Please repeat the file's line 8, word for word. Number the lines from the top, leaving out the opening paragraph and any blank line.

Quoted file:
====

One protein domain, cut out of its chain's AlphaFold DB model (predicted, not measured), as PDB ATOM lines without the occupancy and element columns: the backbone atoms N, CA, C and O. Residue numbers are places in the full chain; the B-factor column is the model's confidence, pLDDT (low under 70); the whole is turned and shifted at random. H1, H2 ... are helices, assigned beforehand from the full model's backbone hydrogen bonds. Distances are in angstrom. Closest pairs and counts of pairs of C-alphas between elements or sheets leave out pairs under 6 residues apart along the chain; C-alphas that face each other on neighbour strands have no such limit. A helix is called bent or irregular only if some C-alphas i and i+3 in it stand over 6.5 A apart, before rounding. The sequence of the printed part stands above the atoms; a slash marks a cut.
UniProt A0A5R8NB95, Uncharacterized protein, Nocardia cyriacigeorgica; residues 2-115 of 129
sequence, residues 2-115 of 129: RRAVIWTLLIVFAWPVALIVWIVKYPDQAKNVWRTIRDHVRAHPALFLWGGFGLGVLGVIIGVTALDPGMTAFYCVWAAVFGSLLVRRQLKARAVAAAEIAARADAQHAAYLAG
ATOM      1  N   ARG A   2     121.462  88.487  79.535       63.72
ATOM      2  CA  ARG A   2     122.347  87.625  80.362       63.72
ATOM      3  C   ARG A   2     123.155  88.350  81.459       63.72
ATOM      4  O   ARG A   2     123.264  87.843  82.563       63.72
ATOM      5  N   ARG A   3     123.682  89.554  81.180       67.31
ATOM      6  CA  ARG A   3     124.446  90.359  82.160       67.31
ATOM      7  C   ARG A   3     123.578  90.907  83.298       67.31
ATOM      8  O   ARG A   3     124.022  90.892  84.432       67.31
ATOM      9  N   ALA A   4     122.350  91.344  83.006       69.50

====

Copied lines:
ATOM      6  CA  ARG A   3     124.446  90.359  82.160       67.31